Downton Abbey: Season 6, Episode 7 Recap

Deborah Gilbert | February 14, 2016

OK, when there was all that palava with Isobel, all nervous, waiting in the library for the returning warriors, and then Consigliere Sprat turned up with a mysterious goodbye gift from The Dowager that they couldn’t bring upstairs, did anyone else think it was going to be a horse’s head? That Mary was going to go tearing down to the stables to find poor Diamond had met an unfortunate fate? I can’t be the only one who thought that, can I? Anyway, it was just a cute widdle puppy that they only feared bringing upstairs because it wasn’t yet housebroken. (Coincidentally, that’s the same reason they don’t let Daisy upstairs.) But who doesn’t wuv a widdle puppy?

In other news, someone finally tells Aunt Rosamund to shut up! I have been waiting for someone to tell that interfering old bat to shut up since season one. Thank you, Robert! Well done you! This was a week of revelations all around. Let’s tuck in…

Anchors Away: My Mummy, She Wrote Me a Letter:

Violet has finally done it; she has run away from home. Still angry over the hospital coup, and already having had one unfortunate public meltdown, at the open house where she came close to wiping out dozens of villagers as she cut a swath through the library, she thought it best that she take leave of the country before she blew another gasket and took leave of her senses altogether. So she set sail on a three hour tour on the S.S. Paris to visit Lord and Lady Howell in Cannes. She skipped the goodbyes, but before she went she left behind some letters, all S.W.A.K., including one gingerly delivered by Isobel – and a lovely parting gift of that furry little buddy for Robert. In case anyone needs to reach her, she left instructions with Tom because he’s the most sensible. (Wow, that’s quite a change from Season 3, when she feared leaving him home alone when they all went to Shrimpy’s!)  Not to sound too professorial, but the S.S. Paris was the largest French ocean liner of its day. Completed in 1921, it was the most luxurious of the French ships, which were known as the aristocrats of the ocean. Unfortunately, in 1939 it was lost; while in dock it caught fire and sank. But this is only 1925, so Violet should be fine unless she (or Denker) causes an international incident. Then all bets are off.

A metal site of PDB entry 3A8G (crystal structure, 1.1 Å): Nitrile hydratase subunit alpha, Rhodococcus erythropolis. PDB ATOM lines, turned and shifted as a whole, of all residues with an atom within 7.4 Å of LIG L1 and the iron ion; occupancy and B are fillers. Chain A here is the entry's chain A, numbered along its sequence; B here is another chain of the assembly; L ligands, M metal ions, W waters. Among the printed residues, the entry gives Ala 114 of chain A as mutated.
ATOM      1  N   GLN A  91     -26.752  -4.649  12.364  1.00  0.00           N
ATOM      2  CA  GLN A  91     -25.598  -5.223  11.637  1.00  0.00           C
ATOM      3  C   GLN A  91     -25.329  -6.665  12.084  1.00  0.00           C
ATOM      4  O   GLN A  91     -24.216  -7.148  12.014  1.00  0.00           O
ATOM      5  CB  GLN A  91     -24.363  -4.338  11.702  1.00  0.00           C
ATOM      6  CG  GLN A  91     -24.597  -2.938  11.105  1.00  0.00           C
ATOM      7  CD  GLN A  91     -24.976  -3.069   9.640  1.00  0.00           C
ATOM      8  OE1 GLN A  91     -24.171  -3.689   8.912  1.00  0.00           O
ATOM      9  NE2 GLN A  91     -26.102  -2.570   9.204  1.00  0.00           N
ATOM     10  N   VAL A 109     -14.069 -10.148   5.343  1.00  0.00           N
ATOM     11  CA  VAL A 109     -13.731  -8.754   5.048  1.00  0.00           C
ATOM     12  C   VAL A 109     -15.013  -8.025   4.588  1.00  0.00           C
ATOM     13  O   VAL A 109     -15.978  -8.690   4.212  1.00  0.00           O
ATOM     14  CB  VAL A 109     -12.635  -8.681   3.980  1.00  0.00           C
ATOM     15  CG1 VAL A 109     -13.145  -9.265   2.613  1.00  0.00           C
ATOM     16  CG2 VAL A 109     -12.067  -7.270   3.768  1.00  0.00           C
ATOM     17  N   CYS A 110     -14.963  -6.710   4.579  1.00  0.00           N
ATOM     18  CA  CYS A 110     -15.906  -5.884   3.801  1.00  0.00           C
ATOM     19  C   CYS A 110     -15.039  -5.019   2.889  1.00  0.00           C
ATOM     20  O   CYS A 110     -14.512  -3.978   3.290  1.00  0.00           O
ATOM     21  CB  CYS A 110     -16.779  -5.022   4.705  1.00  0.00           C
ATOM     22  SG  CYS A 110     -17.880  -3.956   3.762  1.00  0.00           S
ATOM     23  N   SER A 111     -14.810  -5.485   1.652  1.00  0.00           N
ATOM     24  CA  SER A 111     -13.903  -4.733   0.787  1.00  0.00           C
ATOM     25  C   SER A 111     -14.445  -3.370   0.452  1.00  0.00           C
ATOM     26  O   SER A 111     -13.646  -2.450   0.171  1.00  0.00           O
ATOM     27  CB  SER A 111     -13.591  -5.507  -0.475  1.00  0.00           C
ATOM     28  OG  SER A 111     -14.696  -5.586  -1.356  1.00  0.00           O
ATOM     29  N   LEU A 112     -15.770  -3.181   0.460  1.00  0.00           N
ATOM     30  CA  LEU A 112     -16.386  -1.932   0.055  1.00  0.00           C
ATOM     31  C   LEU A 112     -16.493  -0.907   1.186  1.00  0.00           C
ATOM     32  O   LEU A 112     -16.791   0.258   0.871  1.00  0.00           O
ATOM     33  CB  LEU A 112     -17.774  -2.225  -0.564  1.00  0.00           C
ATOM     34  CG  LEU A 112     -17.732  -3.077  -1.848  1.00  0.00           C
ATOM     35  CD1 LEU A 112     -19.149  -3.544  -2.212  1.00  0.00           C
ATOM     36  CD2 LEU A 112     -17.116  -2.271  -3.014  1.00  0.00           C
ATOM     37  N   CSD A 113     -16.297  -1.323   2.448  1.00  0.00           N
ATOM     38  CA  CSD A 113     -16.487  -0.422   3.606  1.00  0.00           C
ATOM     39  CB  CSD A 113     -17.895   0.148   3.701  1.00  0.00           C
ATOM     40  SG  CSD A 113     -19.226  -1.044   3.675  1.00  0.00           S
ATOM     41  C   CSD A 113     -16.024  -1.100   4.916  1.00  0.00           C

House Hunters: Sometimes You Feel Like a Nut, Sometimes You Don’t:

No one can withstand the questioning of Violet Crawley, PI. It only took moments in her presence before Miss Amelia broke and revealed her true self. Gone is the earnest Girl Scout, the friend to all. In her place a greedy little madam holds her ground. I was right about Miss Cruikshank. She is up to no good. She wasn’t being ‘friendly’ because wants to play matchmaker for Dickie and Isobel; she’s merely exhibiting Larry-level smarm because she thinks she’s got herself a catch – and now she wants rid of her catch’s tiresome, old Daddy so his estate will be all hers (and lowlife-Larry’s). They are out to steal Lord Merton’s house out from under him. How did these two sociopaths meet? Did Larry Grey place a classified ad in the Village Voice? Something like, ‘Soon to be wealthy SWM seeks discreet SWF interested in awkward dinner conversation, highway robbery, and sodomy. Must have proper resting b-face. Help me speed things along. Only Aryans need apply.’ However they met, Miss Amelia and Master Larry are perfect for each other, and poor Dickie has no idea he’s just a pawn in their scam. As we’ve seen before, Lord Merton doesn’t see his sons, Leopold and Loeb, for what they really are, so no doubt it is the same with his future daughter-in-law. Isobel has now got quite the Sophie’s Choice on her hands.